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Complementary Approaches

Movement Therapies

There are many therapies based on the concept of systematic movement of the body. They are best classified into a group that originates with Eastern medical practices and a group that is consistent with Western approaches.

The Eastern Movement Systems are ancient movement practices composed of physical movements, breathing exercises, directed focus of attention and meditation practice. They are practiced in Eastern cultures to enhance physical, psychological and spiritual health. Their use for various forms of pain management is in the early stages of study.

Tai Chi and Qigong are gentle movement practices that have been used for centuries in China for health, religious practice and self-defense. As a form of exercise and relaxation they have been used to improve balance and stability, reduce pain and stress, improve cardiovascular health, and promote mental and emotional calm and balance. In the area of pain management, scientific studies have shown their benefit in reducing stress, as evidenced by alpha and theta brain wave increases, increases in B endorphin levels and drop in ACTH levels (Ryu, 1996). Effectiveness has also been shown for complex regional pain syndrome, fibromyalgia, and chronic low back pain when combined with education and relaxation training (Creamer, 2000; Berman, 1997). Studies continue to clarify the mechanisms of action, benefits and applications of these movement practices for health maintenance and disease management.

Yoga is an ancient system developed in India that addresses the physical, mental and spiritual aspects of the individual. There are many different forms of yoga practice, each of which emphasizes different skills and goals. Hatha yoga, the path of the body, is the most well known approach in the United States and is used here mainly as a form of exercise and stress management. Within Hatha yoga, there are many different approaches. Some techniques are physically strenuous and demanding, while others are gentle and slow, focusing as much on the meditative aspects of practice as on physical development. This variety in approaches allows the individual to participate in yoga practice at a level that is both appropriate to one's physical abilities and mental/emotional/spiritual goals. Kripalu yoga consist of a series of gentle postures (asanas), breath work and meditation that emphasize flexibility, stretching, stress reduction and increased vitality to enhance balance of mind, body and spirit. The Iyengar style, created by B.K.S. Iyengar, focuses on understanding how the body works and on postural alignment to increase strength and flexibility for better health. This style is characterized by the use of various props, such as cushions, benches, wood blocks and chairs to achieve postures that are held for a longer amount of time than in many other yoga styles. Bikram yoga is a system of 26 postures performed in a standard sequence in a room heated to 85-110 degrees Fahrenheit, providing a fairly vigorous work out designed to cleanse the body. Ashtanga yoga is a physically demanding series of fast-paced postures performed in a continual flow using dynamic breath and other techniques. This practice offers a physical challenge in order to build strength, flexibility and stamina.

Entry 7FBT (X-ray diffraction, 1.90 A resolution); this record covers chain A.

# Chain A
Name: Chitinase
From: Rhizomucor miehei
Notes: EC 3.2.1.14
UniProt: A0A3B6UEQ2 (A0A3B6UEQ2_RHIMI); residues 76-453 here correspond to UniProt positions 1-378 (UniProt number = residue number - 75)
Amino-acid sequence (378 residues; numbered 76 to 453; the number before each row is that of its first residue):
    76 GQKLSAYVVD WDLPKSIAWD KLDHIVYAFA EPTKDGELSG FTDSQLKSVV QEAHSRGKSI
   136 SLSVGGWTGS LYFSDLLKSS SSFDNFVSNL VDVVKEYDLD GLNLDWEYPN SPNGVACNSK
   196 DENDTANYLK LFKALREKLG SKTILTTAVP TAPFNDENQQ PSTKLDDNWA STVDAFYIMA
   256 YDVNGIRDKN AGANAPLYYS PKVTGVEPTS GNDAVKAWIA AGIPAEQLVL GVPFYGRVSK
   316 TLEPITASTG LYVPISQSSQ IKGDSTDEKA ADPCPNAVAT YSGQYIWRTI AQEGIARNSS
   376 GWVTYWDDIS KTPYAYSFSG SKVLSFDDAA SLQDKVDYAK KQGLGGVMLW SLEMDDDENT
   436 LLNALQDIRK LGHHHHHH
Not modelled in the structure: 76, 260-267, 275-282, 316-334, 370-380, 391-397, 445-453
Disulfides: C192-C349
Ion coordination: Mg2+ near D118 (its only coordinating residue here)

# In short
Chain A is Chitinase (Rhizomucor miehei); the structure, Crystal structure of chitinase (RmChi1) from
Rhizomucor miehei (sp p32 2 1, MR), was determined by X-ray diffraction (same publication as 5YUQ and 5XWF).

The potential benefits of yoga in pain management have begun to be documented. Studies have shown its positive effect on stress through a decrease in serum cortisol levels and increase in brain alpha and theta waves. It may also be of benefit by increasing self-awareness, relaxation on physical and emotional levels, respiration, and self-understanding (Nespor, 1991). Decreased stress may positively influence the emotional component of pain. On this basis, it has been advocated as part of a multimodality program for back pain (Nespor, 1989). In clinical studies, yoga has reduced the pain of osteoarthritis and carpal tunnel syndrome (Garfinkel, 2000), and promoted stress reduction and positive mood (Kerr, 2000; Schell, 1994). In a recent study, the combination of yoga and meditation was more effective than standard medical treatment alone for the management of chronic pain patients (Randolph, 1999). A combination of yoga and meditation is an integral and successful part of the well-known Stress Reduction and Relaxation Program founded by Jon Kabat-Zinn at the University of Massachusetts for chronic pain patients.